• Put additional informations directly in xaml file as comments to get rid of the xdraw project file (might be the better idea, if noone mess around with the comments)
  • and manny more...

One problem about all of this is, that some of the xdraw code internals are quite messy and needs a redesign. It started as a 'I want some canvas drag&drop action' playground.

As soon as I find some time I will get on it, and if I find a way to 'modulize' it, I will come back to you to ask for assistance.

Reinhard.

Aug 6, 2010 at 5:39 AM

Reinhard,

It's funny you mentioned adding the extra information as comments to the XAML file because was thinking of including that as another suggestion.

Another alternative would be to generate a temporary project with default values for resource dictionary files that are opened directly within XDraw. Since I believe most of these values are not that important for persisting in cases where XDraw is being used just to directly modify a drawing within a resource dictionary there is probably no harm in just throwing away these values after the drawing is closed. The reasonable size for the drawing area could probably be figured out from the drawing itself assuming that it exists.

About using your own format and a single file generator, I can say that I've gone that route trying to design a custom report file format in the past and can be quite a pain. In my case I needed to generate more than one output file so I ended up abandoning the SingleFileGenerator concept and made a full fledge Add-in for Visual Studio. In the long run I ended up abandoning that approach as well because it was more of a pain to get each developer to install the add-in and also to update the add-in every time there was an update. If you are interested in creating some type of code generator or file format converter it seems that the whole T4 templates thing has gained more attention lately and is supposed to be integrated well within Visual Studio 2010 however I haven't played around with it much since Visual Studio 2008. For what it's worth, I don't think creating a custom file format would be worth the effort but I could be wrong.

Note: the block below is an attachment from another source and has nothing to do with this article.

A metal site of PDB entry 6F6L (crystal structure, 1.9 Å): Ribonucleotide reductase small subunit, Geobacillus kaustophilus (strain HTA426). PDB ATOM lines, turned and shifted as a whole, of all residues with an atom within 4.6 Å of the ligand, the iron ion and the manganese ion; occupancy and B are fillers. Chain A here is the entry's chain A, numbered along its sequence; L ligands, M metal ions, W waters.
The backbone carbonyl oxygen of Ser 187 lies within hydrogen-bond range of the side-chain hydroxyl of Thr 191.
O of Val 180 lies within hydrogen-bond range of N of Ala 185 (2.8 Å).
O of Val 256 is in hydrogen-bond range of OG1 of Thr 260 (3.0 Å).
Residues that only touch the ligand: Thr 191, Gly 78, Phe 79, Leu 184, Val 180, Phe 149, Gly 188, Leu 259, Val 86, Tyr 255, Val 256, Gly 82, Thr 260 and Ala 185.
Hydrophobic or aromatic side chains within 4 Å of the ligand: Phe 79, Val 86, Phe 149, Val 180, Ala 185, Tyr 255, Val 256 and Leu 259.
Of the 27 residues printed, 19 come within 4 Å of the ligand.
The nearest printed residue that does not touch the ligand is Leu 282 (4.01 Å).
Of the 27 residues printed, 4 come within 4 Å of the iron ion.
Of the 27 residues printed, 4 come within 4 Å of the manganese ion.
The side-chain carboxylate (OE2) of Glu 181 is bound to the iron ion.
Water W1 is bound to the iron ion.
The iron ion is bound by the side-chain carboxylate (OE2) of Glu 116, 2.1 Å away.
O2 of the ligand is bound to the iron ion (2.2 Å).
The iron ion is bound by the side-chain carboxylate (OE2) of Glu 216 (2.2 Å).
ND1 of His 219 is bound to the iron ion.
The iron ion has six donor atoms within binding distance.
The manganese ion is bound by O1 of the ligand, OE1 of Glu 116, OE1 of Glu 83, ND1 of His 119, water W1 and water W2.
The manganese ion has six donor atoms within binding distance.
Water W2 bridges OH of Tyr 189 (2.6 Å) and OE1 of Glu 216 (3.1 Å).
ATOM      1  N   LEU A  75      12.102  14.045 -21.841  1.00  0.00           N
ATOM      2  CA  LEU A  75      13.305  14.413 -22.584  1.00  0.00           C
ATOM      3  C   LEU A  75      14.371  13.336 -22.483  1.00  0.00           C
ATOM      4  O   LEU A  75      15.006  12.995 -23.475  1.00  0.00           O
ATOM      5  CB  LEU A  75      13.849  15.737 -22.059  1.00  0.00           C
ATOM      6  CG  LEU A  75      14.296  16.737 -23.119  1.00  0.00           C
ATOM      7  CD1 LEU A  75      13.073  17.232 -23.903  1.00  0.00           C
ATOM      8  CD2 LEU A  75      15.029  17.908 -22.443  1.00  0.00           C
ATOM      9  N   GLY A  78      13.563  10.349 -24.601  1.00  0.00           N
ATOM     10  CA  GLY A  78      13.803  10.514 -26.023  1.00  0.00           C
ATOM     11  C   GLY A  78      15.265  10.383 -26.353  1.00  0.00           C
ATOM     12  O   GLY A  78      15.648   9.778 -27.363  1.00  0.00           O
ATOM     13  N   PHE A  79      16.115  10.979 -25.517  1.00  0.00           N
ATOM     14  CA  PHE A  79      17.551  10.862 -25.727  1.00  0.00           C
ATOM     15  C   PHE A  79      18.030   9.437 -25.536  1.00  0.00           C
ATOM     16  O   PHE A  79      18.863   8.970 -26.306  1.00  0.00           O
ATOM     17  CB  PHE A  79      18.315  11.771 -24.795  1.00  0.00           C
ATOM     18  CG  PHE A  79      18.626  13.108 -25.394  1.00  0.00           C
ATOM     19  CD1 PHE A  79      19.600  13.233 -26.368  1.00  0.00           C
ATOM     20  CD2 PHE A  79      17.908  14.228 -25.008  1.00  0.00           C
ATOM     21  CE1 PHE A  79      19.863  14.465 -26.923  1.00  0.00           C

I also just wanted to thank you for responding so quickly and thoroughly to my post. I look forward to what XDraw can become.

~Jeff

Coordinator
Aug 7, 2010 at 8:12 AM

kainhart,

After thinking a bit about everthing you wrote I came to the decission to start this project over.

I've started a thread about all of this:  [discussion:222792]

Reinhard.